Political expert shares insight about America’s future following protests, riots in Washington, DC
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As protests outside the nation’s Capitol Wednesday gave way to riots inside, it revealed the current divisiveness among Americans.
"What’s unusual about what happened yesterday is that so many people were involved in essentially taking over the building, that has never happened, and that is extraordinary," Carleton College Political Science Professor Steve Schier said.
"What we saw yesterday at the U.S. Capitol is symptomatic of the deep divisions in America that have been building since the 1960s," he added.
Schier said there are deep cultural, racial, gender, ideological and geographical divisions in America.
"It’s a simple, historical fact that the more diverse a society, the more internal conflict there will be," he shared.
He said leaders must lower the tone and citizens must open their eyes to opposing views.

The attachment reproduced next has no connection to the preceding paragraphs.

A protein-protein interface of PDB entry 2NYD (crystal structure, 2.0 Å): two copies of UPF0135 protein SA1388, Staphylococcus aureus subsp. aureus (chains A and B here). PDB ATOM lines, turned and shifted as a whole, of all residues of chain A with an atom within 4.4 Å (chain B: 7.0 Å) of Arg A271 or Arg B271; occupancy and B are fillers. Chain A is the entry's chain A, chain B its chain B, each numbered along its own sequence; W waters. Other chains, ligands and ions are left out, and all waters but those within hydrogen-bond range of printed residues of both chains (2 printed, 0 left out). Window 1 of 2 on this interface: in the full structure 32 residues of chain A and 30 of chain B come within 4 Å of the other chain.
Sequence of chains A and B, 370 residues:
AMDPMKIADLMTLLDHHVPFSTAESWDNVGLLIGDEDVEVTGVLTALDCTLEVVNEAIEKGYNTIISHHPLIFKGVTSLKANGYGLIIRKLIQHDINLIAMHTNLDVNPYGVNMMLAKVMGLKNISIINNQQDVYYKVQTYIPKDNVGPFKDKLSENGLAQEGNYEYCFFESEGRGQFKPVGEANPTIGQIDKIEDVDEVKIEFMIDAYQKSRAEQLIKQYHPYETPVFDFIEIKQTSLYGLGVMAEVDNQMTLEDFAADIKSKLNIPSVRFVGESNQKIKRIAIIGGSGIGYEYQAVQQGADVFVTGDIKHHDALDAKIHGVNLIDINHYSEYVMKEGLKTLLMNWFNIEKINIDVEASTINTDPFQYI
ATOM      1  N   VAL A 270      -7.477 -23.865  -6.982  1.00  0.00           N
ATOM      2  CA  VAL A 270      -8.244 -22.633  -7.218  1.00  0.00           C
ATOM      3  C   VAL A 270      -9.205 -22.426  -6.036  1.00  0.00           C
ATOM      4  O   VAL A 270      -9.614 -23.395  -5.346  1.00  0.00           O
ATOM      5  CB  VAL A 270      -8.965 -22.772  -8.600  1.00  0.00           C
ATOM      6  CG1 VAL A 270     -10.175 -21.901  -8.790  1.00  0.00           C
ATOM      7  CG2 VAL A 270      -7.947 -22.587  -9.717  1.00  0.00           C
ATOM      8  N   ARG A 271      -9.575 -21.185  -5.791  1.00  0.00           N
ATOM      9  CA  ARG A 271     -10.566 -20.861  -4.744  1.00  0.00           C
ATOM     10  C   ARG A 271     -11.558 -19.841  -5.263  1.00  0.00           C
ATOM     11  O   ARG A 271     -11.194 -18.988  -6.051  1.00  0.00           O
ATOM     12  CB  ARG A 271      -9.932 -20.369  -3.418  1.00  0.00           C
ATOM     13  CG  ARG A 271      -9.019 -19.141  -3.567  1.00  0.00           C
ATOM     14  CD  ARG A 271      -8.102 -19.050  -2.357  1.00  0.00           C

"People need to get out of their information silos, talk to people who disagreed with them and understand what the differences are and see if you can build bridges. Right now, the easy thing to do is to sit with people who agree with you, ignore everyone else and think that they are morally defective, a lot of people are doing that now, and that’s no way for a citizen to operate in a democratic republic," he stated.
Schier said change won’t come easily.
"This is going to be slow, long, hard work, it’s not going to happen next year, it may not happen in the next 10 years, but if you want to move toward greater unity, you’ve got to develop a very gradual effort at the leadership level," he said.
As for utilizing the 25th amendment to remove President Donald Trump from office after the deadly day, Schier doesn’t see that happening before the inauguration, and he thinks the same for impeachment.
"Impeachment is a possibility, but that requires a House [of Representatives] hearing, the House vote, Senate hearings and a Senate vote and Senate trial, it would take months, it’s not going to be done in 13 days," he said.
Schier is guessing Trump will remain in power until the inauguration of President-elect Biden, but said that is just a guess, calling this unchartered waters.